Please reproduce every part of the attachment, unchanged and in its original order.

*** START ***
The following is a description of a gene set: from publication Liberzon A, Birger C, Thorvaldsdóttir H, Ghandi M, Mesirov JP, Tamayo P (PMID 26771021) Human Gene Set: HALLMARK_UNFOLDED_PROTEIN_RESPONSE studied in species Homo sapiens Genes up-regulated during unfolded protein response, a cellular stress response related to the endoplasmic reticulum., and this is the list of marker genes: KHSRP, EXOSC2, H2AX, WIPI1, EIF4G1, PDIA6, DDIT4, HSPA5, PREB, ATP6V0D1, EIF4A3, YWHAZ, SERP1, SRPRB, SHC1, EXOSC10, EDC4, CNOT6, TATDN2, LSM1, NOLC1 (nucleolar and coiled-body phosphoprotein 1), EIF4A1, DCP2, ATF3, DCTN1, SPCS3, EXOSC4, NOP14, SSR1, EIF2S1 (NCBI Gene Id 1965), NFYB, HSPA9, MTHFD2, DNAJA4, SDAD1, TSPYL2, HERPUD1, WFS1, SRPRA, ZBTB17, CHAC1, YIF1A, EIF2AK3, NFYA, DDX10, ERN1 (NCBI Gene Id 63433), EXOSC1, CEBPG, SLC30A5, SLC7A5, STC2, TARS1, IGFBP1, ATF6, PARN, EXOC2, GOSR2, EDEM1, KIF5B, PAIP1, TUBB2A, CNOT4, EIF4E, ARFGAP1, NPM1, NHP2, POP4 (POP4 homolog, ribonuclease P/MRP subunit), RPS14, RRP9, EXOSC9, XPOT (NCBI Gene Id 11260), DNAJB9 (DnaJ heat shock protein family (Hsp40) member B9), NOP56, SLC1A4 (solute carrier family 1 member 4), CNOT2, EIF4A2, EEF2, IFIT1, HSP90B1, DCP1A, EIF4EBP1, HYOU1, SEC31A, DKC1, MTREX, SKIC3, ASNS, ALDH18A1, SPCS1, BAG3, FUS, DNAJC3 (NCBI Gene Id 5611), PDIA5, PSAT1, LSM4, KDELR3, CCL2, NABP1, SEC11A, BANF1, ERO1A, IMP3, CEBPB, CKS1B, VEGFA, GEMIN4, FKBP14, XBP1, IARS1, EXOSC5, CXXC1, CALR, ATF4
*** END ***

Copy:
The following is a description of a gene set: from publication Liberzon A, Birger C, Thorvaldsdóttir H, Ghandi M, Mesirov JP, Tamayo P (PMID 26771021) Human Gene Set: HALLMARK_UNFOLDED_PROTEIN_RESPONSE studied in species Homo sapiens Genes up-regulated during unfolded protein response, a cellular stress response related to the endoplasmic reticulum., and this is the list of marker genes: KHSRP, EXOSC2, H2AX, WIPI1, EIF4G1, PDIA6, DDIT4, HSPA5, PREB, ATP6V0D1, EIF4A3, YWHAZ, SERP1, SRPRB, SHC1, EXOSC10, EDC4, CNOT6, TATDN2, LSM1, NOLC1 (nucleolar and coiled-body phosphoprotein 1), EIF4A1, DCP2, ATF3, DCTN1, SPCS3, EXOSC4, NOP14, SSR1, EIF2S1 (NCBI Gene Id 1965), NFYB, HSPA9, MTHFD2, DNAJA4, SDAD1, TSPYL2, HERPUD1, WFS1, SRPRA, ZBTB17, CHAC1, YIF1A, EIF2AK3, NFYA, DDX10, ERN1 (NCBI Gene Id 63433), EXOSC1, CEBPG, SLC30A5, SLC7A5, STC2, TARS1, IGFBP1, ATF6, PARN, EXOC2, GOSR2, EDEM1, KIF5B, PAIP1, TUBB2A, CNOT4, EIF4E, ARFGAP1, NPM1, NHP2, POP4 (POP4 homolog, ribonuclease P/MRP subunit), RPS14, RRP9, EXOSC9, XPOT (NCBI Gene Id 11260), DNAJB9 (DnaJ heat shock protein family (Hsp40) member B9), NOP56, SLC1A4 (solute carrier family 1 member 4), CNOT2, EIF4A2, EEF2, IFIT1, HSP90B1, DCP1A, EIF4EBP1, HYOU1, SEC31A, DKC1, MTREX, SKIC3, ASNS, ALDH18A1, SPCS1, BAG3, FUS, DNAJC3 (NCBI Gene Id 5611), PDIA5, PSAT1, LSM4, KDELR3, CCL2, NABP1, SEC11A, BANF1, ERO1A, IMP3, CEBPB, CKS1B, VEGFA, GEMIN4, FKBP14, XBP1, IARS1, EXOSC5, CXXC1, CALR, ATF4